Pizza Burns, Popcorn Shrapnel, and Tortilla Chip Daggers: Soft Tissue Injuries in Your Mouth

Have you ever been so excited for your pizza that you just could not wait for it to cool down?  You are starving.   You cannot wait one more second.   So you take a big bite of piping hot pizza, only to feel the searing pain of a tomato sauce burn on the roof of your mouth instead of the simple gustatory satisfaction of bread, tomatoes, cheese and {insert your favorite topping here}.

Maybe Mexican food is your weakness.  The chips and salsa start calling your name as soon as you walk in the door.  You toss the whole chip with its twists and turns into your mouth, but when you bite down, a shard stabs into your gums.

At the movie theater, you eat hot, buttery popcorn by the giant handful.  When one shell of a kernel finds its way between your teeth, you spend the entire movie contorting your tongue to try to work it out and curse yourself for not carrying floss with you at all times.

Most everyone can relate to these slightly over-dramatized examples.  In some cases, the damage is very minor and only bothers you for an hour or two.  In other cases, the injury leads to a painful ulceration or a localized gum infection if not handled correctly.  Here is what you need to know about reducing your risk for these types of injuries and how to handle them when they inevitably happen.

How to Reduce the Risk of Injury

Slow down!  Many of these injuries happen because someone is eating too quickly, not allowing food to cool properly, or taking bites that are too large.  In order to lower your risk of these types of injuries, always wait for your food to cool to a manageable temperature.  Only take bites that are appropriate for your mouth, and chew slowly.  When teeth are aligned properly and chewing is performed at a normal rate, the anatomy of the mouth provides protection for the gum tissues, lips, cheeks and tongue as you chew.

How to Handle a Soft Tissue Injury

Keep your mouth as clean as possible!  The initial injury, whether it is a burn, laceration, or impacted food, can quickly progress to an inflammation or infection if not cleaned properly.  Our mouths are full of bacteria, and it is imperative to keep sores clean until they heal.  Gentle swishing of warm salt water or over-the-counter Peroxyl® mouthrinse can keep the injured site clean and promote rapid healing.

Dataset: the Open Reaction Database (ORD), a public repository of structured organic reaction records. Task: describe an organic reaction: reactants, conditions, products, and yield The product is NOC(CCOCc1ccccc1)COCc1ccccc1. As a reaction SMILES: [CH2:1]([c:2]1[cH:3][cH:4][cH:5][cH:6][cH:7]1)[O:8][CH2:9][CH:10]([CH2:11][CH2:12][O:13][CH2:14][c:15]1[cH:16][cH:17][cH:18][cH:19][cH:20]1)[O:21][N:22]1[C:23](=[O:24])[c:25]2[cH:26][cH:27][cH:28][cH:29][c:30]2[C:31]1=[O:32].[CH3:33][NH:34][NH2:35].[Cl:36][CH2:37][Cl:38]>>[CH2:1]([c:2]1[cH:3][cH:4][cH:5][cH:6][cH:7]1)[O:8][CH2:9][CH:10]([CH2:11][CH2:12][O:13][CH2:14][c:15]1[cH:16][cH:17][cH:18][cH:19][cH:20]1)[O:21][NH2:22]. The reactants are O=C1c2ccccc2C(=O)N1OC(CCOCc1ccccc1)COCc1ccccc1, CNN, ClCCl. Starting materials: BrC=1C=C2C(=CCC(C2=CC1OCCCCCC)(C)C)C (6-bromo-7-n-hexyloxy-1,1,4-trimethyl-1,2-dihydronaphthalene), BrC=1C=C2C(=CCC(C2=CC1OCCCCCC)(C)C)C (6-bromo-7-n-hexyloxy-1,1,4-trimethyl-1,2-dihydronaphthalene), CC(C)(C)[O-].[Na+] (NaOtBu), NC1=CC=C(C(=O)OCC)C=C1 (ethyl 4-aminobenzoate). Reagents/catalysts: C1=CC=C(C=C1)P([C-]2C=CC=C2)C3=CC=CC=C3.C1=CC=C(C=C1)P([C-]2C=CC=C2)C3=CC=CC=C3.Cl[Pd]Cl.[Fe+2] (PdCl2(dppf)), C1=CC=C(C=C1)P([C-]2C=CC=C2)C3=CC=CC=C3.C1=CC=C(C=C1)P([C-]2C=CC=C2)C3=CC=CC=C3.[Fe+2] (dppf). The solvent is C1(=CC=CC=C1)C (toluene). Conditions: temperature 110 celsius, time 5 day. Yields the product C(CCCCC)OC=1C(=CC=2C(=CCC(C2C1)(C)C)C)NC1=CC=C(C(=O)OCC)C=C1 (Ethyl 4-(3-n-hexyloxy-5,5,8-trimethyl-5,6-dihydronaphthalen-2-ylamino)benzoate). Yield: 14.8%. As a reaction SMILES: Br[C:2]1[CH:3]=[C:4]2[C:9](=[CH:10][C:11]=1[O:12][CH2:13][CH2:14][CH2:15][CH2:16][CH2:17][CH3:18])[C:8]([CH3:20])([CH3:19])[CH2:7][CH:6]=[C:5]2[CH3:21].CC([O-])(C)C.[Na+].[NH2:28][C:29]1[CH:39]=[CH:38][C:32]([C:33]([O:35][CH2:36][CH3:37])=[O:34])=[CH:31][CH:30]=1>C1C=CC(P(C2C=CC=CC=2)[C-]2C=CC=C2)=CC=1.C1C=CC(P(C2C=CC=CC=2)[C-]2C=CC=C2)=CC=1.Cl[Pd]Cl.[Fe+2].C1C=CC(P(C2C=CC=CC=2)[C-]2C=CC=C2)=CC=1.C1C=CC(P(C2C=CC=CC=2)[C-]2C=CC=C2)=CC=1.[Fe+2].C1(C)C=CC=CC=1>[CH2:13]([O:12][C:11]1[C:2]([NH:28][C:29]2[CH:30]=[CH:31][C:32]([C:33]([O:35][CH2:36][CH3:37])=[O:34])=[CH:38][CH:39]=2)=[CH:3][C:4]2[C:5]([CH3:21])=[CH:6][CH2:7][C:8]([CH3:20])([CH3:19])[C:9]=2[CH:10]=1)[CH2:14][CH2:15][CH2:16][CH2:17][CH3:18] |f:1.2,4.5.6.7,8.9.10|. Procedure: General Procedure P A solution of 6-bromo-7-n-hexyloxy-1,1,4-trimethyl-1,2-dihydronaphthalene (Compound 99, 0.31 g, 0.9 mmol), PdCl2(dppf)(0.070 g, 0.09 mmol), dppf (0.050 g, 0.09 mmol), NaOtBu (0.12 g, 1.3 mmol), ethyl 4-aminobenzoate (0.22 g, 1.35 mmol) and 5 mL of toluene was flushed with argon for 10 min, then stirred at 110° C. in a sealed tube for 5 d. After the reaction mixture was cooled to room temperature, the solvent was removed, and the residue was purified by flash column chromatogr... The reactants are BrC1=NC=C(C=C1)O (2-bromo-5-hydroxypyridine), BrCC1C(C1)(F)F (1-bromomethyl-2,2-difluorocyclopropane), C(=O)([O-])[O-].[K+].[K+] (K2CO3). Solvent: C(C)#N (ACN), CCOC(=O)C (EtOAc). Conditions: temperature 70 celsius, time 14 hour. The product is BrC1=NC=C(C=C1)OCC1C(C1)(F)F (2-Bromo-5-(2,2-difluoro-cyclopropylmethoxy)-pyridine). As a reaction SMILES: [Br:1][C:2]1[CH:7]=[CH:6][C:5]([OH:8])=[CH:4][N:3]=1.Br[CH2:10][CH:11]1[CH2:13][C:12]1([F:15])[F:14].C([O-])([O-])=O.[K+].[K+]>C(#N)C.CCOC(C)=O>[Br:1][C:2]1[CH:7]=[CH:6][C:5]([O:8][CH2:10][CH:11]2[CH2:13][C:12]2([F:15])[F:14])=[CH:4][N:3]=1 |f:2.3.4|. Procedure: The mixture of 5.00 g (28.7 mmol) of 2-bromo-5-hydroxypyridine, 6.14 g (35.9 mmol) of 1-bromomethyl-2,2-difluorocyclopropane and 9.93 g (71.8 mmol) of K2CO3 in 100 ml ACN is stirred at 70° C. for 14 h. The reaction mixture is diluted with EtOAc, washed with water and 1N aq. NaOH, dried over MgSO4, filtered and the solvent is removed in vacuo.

Use mild oral care products.  The injured site can be very tender and overly sensitive.  If you find that your normal mouthrinse and toothpaste cause a stinging or burning sensation to the injured area, you should switch to mild, hypoallergenic products like those made by Biotene.

Alter your diet.  Areas of ulceration or inflammation are easily irritated by very hot temperatures, very spicy foods, and acidic foods and beverages.  In order to keep the injured site as soothed as possible, you should avoid drinking hot coffee or tea.  Do not eat food that is extremely hot; allow it to cool down before taking a bite.  During the healing period, eat a mild diet that is not spicy or acidic.  Steer clear of foods high in tomato or citrus content until the area has resolved.

Avoid toothpicks.  If you feel that a popcorn kernel or other food debris is lodged between your teeth and gums, do not use a traditional wooden toothpick to attempt retrieval.  Ironically, we have removed more fragments of wooden toothpicks from patient’s gum tissues than popcorn kernels.  Only use dental floss or small interdental brushes (like a Proxabrush) to remove the embedded food particles.

Be careful when flossing.  It is possible to floss too aggressively and cause damage to your gum tissue.  When you floss with the intent to remove a popcorn kernel or other food particle, it is important to be gentle and monitor your progress.  Ideally, you want the floss to reach under the foreign body and pull it out.  If you feel that your flossing is actually pushing the material further into the gum tissue, stop immediately!

Come see us.  If you are unable to remove a piece of food or debris, it is important to see your dentist sooner rather than later.  The longer the irritant stays in place, the more likely it is to cause inflammation and can lead to infection.  If you have a painful burn or ulceration, we can prescribe a prescription mouthrinse and/or topical ointment to alleviate the painful symptoms and promote healing.

Have You Injured Yourself?

Call our office at 940-382-1750 to set up a consultation with Dr. Chowning.  He will evaluate your injury and help you reduce its symptoms.

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